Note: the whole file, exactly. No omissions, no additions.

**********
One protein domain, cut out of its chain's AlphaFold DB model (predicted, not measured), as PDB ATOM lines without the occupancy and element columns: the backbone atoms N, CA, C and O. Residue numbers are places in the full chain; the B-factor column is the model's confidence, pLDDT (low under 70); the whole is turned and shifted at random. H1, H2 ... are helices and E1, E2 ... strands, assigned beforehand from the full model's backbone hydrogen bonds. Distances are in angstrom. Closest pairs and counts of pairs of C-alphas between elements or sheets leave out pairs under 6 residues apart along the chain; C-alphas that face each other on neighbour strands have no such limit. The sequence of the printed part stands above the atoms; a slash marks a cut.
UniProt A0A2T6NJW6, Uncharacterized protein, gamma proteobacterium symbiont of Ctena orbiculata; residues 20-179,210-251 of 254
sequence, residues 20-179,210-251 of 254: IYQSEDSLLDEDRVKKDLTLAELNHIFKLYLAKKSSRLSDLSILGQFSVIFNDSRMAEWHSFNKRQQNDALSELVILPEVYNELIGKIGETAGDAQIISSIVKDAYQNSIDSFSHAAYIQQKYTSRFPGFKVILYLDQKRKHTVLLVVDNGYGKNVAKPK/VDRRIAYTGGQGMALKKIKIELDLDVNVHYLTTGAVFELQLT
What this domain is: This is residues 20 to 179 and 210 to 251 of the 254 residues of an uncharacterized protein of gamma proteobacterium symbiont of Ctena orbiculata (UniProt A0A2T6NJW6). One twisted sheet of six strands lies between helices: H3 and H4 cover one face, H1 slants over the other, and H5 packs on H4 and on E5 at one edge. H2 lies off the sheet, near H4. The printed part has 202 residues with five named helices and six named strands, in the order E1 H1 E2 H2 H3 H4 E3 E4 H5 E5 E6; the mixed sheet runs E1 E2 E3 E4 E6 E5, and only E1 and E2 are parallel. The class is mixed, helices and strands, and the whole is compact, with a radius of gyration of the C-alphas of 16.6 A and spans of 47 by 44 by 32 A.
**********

One protein domain, cut out of its chain's AlphaFold DB model (predicted, not measured), as PDB ATOM lines without the occupancy and element columns: the backbone atoms N, CA, C and O. Residue numbers are places in the full chain; the B-factor column is the model's confidence, pLDDT (low under 70); the whole is turned and shifted at random. H1, H2 ... are helices and E1, E2 ... strands, assigned beforehand from the full model's backbone hydrogen bonds. Distances are in angstrom. Closest pairs and counts of pairs of C-alphas between elements or sheets leave out pairs under 6 residues apart along the chain; C-alphas that face each other on neighbour strands have no such limit. The sequence of the printed part stands above the atoms; a slash marks a cut.
UniProt A0A2T6NJW6, Uncharacterized protein, gamma proteobacterium symbiont of Ctena orbiculata; residues 20-179,210-251 of 254
sequence, residues 20-179,210-251 of 254: IYQSEDSLLDEDRVKKDLTLAELNHIFKLYLAKKSSRLSDLSILGQFSVIFNDSRMAEWHSFNKRQQNDALSELVILPEVYNELIGKIGETAGDAQIISSIVKDAYQNSIDSFSHAAYIQQKYTSRFPGFKVILYLDQKRKHTVLLVVDNGYGKNVAKPK/VDRRIAYTGGQGMALKKIKIELDLDVNVHYLTTGAVFELQLT
What this domain is: This is residues 20 to 179 and 210 to 251 of the 254 residues of an uncharacterized protein of gamma proteobacterium symbiont of Ctena orbiculata (UniProt A0A2T6NJW6). One twisted sheet of six strands lies between helices: H3 and H4 cover one face, H1 slants over the other, and H5 packs on H4 and on E5 at one edge. H2 lies off the sheet, near H4. The printed part has 202 residues with five named helices and six named strands, in the order E1 H1 E2 H2 H3 H4 E3 E4 H5 E5 E6; the mixed sheet runs E1 E2 E3 E4 E6 E5, and only E1 and E2 are parallel. The class is mixed, helices and strands, and the whole is compact, with a radius of gyration of the C-alphas of 16.6 A and spans of 47 by 44 by 32 A.